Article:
Tierney Lauds Health Care Provision that Requires Insurance Companies to Spend More on Health Care and Less on Executive Salaries

Date: Jan. 5, 2011
Location: Washington, DC

Congressman John Tierney today praised key components of the Affordable Care Act that went into effect on January 1, 2011, including a provision that he spearheaded to require insurers to spend 80 to 85 percent of health premiums on medical care, rather than administrative costs. In addition, the newly enforced provisions will cut government overpayments to insurance companies, reduce the costs of prescription drugs for seniors and provide them with free preventive services.

"History has shown us that health insurance companies put profits and bonuses ahead of the health care of their customers. This will change because of the requirements set forth through the Affordable Care Act. I fought hard for this provision, which is a necessary step to reforming our health care system, and I am committed to ensuring that insurance companies follow the law and consumers are provided the full benefits of their health insurance premiums," Congressman Tierney told the Lynn Daily Item yesterday.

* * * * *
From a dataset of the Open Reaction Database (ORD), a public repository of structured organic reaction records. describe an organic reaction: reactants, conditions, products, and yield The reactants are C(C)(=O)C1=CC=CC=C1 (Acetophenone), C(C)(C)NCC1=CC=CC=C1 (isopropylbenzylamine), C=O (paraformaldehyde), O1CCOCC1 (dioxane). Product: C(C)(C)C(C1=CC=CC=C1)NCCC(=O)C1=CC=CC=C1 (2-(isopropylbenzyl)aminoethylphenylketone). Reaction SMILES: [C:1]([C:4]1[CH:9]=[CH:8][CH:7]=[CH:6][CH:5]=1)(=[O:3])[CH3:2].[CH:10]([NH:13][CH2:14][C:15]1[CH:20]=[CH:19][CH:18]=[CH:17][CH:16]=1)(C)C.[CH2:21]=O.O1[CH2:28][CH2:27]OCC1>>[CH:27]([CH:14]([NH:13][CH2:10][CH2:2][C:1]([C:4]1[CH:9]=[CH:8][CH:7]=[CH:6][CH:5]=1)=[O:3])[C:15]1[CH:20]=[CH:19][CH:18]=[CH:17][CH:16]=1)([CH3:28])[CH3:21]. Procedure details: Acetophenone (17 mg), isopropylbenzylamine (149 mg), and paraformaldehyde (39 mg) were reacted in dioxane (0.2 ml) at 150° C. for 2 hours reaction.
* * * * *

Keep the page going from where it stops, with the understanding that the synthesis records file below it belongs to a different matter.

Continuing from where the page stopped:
The Affordable Care Act passed by Congress in 2010 put in place comprehensive health insurance reforms to hold insurance companies accountable, strengthen Medicare, and lower health care costs. This week the following provisions went into effect:

·Insurance companies will be required to spend premium dollars primarily on health care, rather than on insurance companies' administrative costs and executive salaries. Starting in 2011, at least 85% of all premium dollars for large employer plans and at least 80% of the premium collected by insurance companies for individual and small employer plans, must be spent on health care services and quality improvement.

·The law provides seniors who receive benefits through Original Medicare with stronger preventive care benefits by providing free annual wellness check-ups who receive benefits through Original Medicare. Seniors who are enrolled in Medicare Advantage programs will also no longer have to pay co-payments for annual wellness exam or related medical tests.

·Medicare will also begin to cover certain preventative services without charging the Part B coinsurance or deductible.

·The law will close the so-called Medicare prescription drug "donut hole" over time. For Medicare beneficiaries reaching the coverage gap in 2011, prescription coverage will be available with a 50% discount on brand name drugs.

During the health care debate last year, Congressman Tierney took a leading role in the effort to ensure that insurance companies place their customers' health ahead of their inflated salaries, bonuses and profits. Before the final bill was passed, Congressman Tierney had successfully included a provision that will force insurance companies to take great strides in reforming their spending habits and put the health of their customers first.